ITHACA, N.Y. — This week’s Truth & Justice Rally in downtown Ithaca went off without a hitch, just a week after the protest faced its first violent altercation since it began months ago in response to the killing of George Floyd by Minneapolis police.
The event followed its normal formula that it’s built over the last three or so months: a series of speakers on different topics talking about racial justice, hosted by weekly leader Yasmin Rashid, before setting out on a march around the city, complete with chants calling to defund the Ithaca Police Department and evoking the names of past victims of racist police violence both locally and nationwide.
The crowd of dozens, which appeared larger than the last several weeks, cheered speakers as usual and seemed energized by the recent protests nearby, in Rochester, N.Y., where video was just released of police killing Daniel Prude, an unarmed Black man, in March. Police had been called because Prude was acting erratically, but by the time he was killed Prude was naked, handcuffed and had been placed in a hood, preventing him from being able to see.
Rashid delivered a poem that she had written, detailing the Black struggle and emphasizing that one of her paramount desires is just for society to be honest about its treatment of Black people and the consequences they potentially face by speaking up.
“When I pray to the universe to show me how they really feel about my melination, it comes in the form of more Black and Brown bodies at the hands of slave-catchers—my bad, I mean police—and overseers—I mean judges, and full plantations—my bad, I meant prisons,” read one part of the poem.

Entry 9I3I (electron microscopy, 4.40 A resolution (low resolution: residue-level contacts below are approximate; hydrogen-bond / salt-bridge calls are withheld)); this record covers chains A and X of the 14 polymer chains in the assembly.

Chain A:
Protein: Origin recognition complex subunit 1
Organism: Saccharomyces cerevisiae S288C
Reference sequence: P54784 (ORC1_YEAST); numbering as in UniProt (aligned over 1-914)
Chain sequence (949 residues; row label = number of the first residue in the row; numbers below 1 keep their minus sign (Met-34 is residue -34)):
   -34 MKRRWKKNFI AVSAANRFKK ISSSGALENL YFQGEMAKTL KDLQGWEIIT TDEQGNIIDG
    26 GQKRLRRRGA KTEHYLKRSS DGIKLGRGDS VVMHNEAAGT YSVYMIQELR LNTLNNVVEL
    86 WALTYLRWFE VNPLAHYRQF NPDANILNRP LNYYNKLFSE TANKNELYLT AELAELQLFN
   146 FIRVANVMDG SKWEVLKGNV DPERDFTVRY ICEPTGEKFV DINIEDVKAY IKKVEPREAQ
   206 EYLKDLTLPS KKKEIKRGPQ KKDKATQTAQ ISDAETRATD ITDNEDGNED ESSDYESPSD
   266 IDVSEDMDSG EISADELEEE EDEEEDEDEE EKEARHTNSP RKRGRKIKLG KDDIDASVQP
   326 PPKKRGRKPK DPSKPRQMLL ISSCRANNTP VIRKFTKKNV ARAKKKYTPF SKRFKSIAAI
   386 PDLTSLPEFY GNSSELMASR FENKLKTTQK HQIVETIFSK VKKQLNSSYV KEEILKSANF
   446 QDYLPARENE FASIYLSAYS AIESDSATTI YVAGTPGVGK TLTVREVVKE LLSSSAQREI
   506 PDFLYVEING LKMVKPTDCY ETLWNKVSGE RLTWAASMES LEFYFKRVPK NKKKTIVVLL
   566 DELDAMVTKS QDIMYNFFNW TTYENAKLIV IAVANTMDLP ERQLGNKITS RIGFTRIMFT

Ithaca Police announced early in the day that the block around their headquarters on Clinton Street would be closed in anticipation of the normal marching route, but it proved ineffective as protesters took an alternate route. Word began circulating that at least some members of Common Council had gathered outside of the Ithaca Police Department, within the street closure, in order to watch the protest and potentially interact with rally-goers. As they learned of that, protesters seemed to decide to intentionally avoid the members—the crowd was already planning to keep away from IPD anyway—and decided instead to head back downtown from Southside Community Center, stopping traffic at the intersection of Cayuga and Green Streets. Rashid said the decision to avoid the station was based largely on last week’s incident, during which a lone counter-protester punched a rally attendee and was subsequently pushed to the ground. Police have said they are investigating the incident.
For the most part, this week’s traffic interruption was peaceful. The group stopped for about 30 minutes at the Cayuga and Green Streets intersection and, despite some verbal back-and-forths with motorists, no cars attempted to breach the main group of rally-goers. Most cars either pulled to the side of the road or backed up and took an alternate route. The group then moved to the intersection of Cayuga Street and State Street, listening to further words from speakers before eventually dispersing.
“Fifteen minutes is shorter than any funeral,” one protester yelled at one point, facing the cars waiting in the street.
Rashid made an announcement toward the end of the rally that did generate some discussion among attendees and participants. As the event concluded, Rashid addressed those still sitting in the intersection of Cayuga Street and State Street, telling them that she is uncomfortable with attendees of the rally using the phrase “ACAB” or “All cops are bastards,” a somewhat popular chant at the events since they began in June. She has lodged her discomfort with the rhetoric before, saying that it puts Black and Brown people in increased danger of retaliation either by police officers or by counter-protesters. She said it was unwelcome at future protests and those using it may be asked to leave.